A bank cashier is also known as a bank teller. According to the Bureau of Labor Statistics, this is the most common job position at a bank. The teller performs basic banking services, such as verifying customer identity, depositing money in the customer's accounts, and distribution of money from customer withdrawals.
Tellers, like other cashiers, are responsible for the cash balance in their drawer. Their manager provides them a drawer with a specific amount of bills during their shift, and they will add money to the drawer when customers deposit cash as well as take money from the drawer to provide to customers. The bank cashier is also responsible for verifying cash deposits, such as checking the amount of coins in coin rolls and marking bills with a marker to verify that they are not counterfeit.
A bank cashier is also a sales job. Banks offer many types of accounts and the teller may deal with a customer who has only a checking account open. The cashier may convince customers to open a savings account with the bank, or purchase other items such as certificates of deposit. Cashiers also refer bank customers to higher level bank representatives when a customer wishes to purchase a more complex product such as a home mortgage loan.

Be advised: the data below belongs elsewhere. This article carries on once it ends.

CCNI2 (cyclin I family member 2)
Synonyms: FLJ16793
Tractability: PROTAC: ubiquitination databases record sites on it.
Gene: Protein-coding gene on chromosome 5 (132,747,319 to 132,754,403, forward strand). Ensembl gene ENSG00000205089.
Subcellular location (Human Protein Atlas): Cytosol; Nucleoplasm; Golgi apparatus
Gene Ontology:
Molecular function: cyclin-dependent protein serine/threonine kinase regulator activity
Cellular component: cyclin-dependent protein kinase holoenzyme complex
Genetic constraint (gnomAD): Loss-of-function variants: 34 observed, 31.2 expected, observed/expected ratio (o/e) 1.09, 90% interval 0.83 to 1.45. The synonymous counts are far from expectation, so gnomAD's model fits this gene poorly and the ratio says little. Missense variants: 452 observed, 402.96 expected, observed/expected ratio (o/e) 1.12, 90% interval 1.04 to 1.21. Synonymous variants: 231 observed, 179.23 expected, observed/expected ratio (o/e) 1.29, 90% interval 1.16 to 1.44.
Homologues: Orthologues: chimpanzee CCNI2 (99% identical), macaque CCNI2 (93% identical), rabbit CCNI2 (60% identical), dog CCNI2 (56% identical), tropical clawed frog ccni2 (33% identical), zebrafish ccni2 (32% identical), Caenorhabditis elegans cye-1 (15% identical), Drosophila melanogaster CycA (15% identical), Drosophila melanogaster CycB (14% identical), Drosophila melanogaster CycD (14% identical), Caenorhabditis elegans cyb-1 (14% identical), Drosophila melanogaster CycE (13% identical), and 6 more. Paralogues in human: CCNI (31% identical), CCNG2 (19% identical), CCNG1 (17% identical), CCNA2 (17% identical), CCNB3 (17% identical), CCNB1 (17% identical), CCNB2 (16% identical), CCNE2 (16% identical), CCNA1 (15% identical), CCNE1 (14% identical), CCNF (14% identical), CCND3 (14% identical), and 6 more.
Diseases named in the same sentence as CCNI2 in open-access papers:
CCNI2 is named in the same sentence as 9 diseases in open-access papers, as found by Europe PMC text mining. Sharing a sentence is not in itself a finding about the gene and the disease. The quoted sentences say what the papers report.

Learning about banking is a duty of a teller. On the job training is initially sufficient to prepare a teller. A teller does not need a college degree to perform this job, although a high school degree is often a requirement. Tellers with more experience often assist other tellers with training and customer service. According to Vet Success, tellers may take additional education courses from the American Institute of Banking, or the Institute of Financial Education.
Tellers are responsible for documenting a transaction. They may assist customers in finding the necessary forms to fill out to make a deposit or a withdrawal. They also check financial instruments such as payroll checks and receipts for accuracy. Tellers are responsible for preventing fraud and reporting transactions which seem suspicious to the bank managers.
Tellers need to have information technology knowledge. A computer system usually links to their cash register and documents their actions. The teller needs to know how to look up information about a bank customer quickly, even if the bank customer did not bring all necessary documents. The teller also has to make calculations with computer software to provide information to bank customers.
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